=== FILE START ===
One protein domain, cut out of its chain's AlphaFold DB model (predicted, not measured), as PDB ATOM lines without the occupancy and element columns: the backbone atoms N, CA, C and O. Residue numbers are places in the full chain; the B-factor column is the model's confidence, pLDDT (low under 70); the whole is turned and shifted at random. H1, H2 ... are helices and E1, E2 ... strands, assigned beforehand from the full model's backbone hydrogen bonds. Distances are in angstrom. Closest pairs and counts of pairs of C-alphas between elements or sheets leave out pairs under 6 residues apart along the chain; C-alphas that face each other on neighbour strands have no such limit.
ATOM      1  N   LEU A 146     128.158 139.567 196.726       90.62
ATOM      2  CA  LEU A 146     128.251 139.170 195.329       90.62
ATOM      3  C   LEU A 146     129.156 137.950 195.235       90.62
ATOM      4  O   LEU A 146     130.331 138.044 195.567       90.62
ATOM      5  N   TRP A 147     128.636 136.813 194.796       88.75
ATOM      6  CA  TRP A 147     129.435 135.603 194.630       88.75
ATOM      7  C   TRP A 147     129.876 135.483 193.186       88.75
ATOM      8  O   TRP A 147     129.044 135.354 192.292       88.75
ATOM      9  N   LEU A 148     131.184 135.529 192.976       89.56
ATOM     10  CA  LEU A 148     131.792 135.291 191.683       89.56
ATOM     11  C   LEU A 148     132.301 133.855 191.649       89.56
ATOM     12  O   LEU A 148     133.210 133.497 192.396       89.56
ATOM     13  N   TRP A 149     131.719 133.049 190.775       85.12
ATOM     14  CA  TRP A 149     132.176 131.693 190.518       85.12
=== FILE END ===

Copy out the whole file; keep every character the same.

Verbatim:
One protein domain, cut out of its chain's AlphaFold DB model (predicted, not measured), as PDB ATOM lines without the occupancy and element columns: the backbone atoms N, CA, C and O. Residue numbers are places in the full chain; the B-factor column is the model's confidence, pLDDT (low under 70); the whole is turned and shifted at random. H1, H2 ... are helices and E1, E2 ... strands, assigned beforehand from the full model's backbone hydrogen bonds. Distances are in angstrom. Closest pairs and counts of pairs of C-alphas between elements or sheets leave out pairs under 6 residues apart along the chain; C-alphas that face each other on neighbour strands have no such limit.
ATOM      1  N   LEU A 146     128.158 139.567 196.726       90.62
ATOM      2  CA  LEU A 146     128.251 139.170 195.329       90.62
ATOM      3  C   LEU A 146     129.156 137.950 195.235       90.62
ATOM      4  O   LEU A 146     130.331 138.044 195.567       90.62
ATOM      5  N   TRP A 147     128.636 136.813 194.796       88.75
ATOM      6  CA  TRP A 147     129.435 135.603 194.630       88.75
ATOM      7  C   TRP A 147     129.876 135.483 193.186       88.75
ATOM      8  O   TRP A 147     129.044 135.354 192.292       88.75
ATOM      9  N   LEU A 148     131.184 135.529 192.976       89.56
ATOM     10  CA  LEU A 148     131.792 135.291 191.683       89.56
ATOM     11  C   LEU A 148     132.301 133.855 191.649       89.56
ATOM     12  O   LEU A 148     133.210 133.497 192.396       89.56
ATOM     13  N   TRP A 149     131.719 133.049 190.775       85.12
ATOM     14  CA  TRP A 149     132.176 131.693 190.518       85.12